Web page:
MCKINNEY (CBS 11 NEWS) – Parents rallied Thursday to stop the kind of bullying many believe led a McKinney teen to take his own life last week. Dozens lined the sidewalks outside McKinney Boyd High School where Raymond Howell was a student.READ MORE: Truck Loses Control, Slams Into Royse City Police Officer Michael Baley While Helping Stranded Motorist
Supporters all agree on the end goal: to stop bullying, but it’s a complicated issue that has even anti-bullying advocates disagreeing on how to confront the problem.
They came by the dozens to pay tribute to a beloved teenager and to raise awareness about a problem many parents say is more widespread than most realize. “As a parent it’s important to me because my kid could be next,” McKinney Boyd mom Dawn Wilcox said at the rally.
Mothers Opposing Bullying founder Belinda Ramsey is working with legislators to draft a new law that would put new anti-bullying policies in place to quickly put courts, not schools in charge of punishing offenders.
“As a school, they should be thrilled. They should embrace this. This takes away what they’re afraid of… lawsuits,” Ramsey said.
The proposed law that Ramsey supports would establish a three strikes system. Punishment would escalate with each offense, from fines and community service to juvenile detention. But first, a student would have to be officially designated as a bully.READ MORE: Customs Officers Seize Narcotics At Texas-Mexico Border Worth $1.8M+ Hidden In Tires, Ice Chests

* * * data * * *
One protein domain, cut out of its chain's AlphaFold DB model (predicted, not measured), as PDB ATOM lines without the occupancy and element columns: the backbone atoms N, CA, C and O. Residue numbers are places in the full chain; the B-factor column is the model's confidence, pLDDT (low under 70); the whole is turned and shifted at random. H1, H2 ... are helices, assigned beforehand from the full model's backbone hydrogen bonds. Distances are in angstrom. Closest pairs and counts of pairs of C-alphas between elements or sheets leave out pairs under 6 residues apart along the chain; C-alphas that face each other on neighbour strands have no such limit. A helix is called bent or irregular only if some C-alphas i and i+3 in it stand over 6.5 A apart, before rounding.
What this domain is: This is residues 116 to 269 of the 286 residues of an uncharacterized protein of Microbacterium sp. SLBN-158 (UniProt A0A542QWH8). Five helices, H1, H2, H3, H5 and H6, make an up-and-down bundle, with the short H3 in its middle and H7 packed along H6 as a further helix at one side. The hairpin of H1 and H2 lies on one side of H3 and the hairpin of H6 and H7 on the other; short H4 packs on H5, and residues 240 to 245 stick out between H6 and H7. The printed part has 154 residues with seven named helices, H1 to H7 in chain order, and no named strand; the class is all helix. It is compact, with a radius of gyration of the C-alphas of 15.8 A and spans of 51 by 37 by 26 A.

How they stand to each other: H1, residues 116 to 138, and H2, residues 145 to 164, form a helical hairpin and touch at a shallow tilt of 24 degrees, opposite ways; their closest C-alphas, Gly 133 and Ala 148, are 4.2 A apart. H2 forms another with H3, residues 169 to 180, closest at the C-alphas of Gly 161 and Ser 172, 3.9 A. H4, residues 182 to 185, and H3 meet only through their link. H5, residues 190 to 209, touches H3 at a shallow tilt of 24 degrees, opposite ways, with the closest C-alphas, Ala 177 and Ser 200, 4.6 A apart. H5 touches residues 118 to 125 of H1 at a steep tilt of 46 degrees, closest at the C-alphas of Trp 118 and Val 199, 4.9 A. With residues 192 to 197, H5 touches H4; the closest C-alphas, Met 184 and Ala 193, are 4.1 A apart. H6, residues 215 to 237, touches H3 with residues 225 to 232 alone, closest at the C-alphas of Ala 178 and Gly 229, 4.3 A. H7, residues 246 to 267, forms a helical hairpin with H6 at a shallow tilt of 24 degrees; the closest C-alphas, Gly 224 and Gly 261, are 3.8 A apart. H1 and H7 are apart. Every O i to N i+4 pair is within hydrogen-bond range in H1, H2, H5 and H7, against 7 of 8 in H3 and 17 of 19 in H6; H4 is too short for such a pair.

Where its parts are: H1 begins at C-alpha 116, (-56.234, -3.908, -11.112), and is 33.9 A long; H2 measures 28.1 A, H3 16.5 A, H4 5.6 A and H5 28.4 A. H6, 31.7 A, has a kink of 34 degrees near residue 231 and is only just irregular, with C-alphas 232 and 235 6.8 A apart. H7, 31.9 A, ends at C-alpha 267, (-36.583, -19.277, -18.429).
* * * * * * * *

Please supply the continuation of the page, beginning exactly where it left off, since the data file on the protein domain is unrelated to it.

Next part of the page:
“Once those criteria have been met, and you’re labeled as an identified bully, a citation would be then written on a school level, and that would take it out of the school,” Ramsey said.
No Bullying In School founder Claudia Corral worries that could be the wrong approach. She believes you can safeguard an alleged bullying victim without making the alleged bully’s punishment so severe that it could eliminate hope for reforming the aggressor.
“Imagine if I call a child a bully, and I label you a bully, and you’re in school. By the time you get to high school, college, that will follow you,” Corral said.
Corral says existing laws can be effective if parents learn their rights and are encouraged to document all cases of bullying. It’s something investigators say did not happen in Raymond Howell’s case.
“Politics are not going to change what happened at McKinney ISD. Politics are not going to bring back Raymond Howell. What we need to do is educate,” Corral said.
The demonstrations are scheduled to resume on the sidewalk outside McKinney Boyd High School Friday morning starting at 9 a.m.MORE NEWS: Man Wanted In Dallas For Child Sexual Assault Charges, Jose Gerardo Ibarra Arrested At U.S.-Mexico Border
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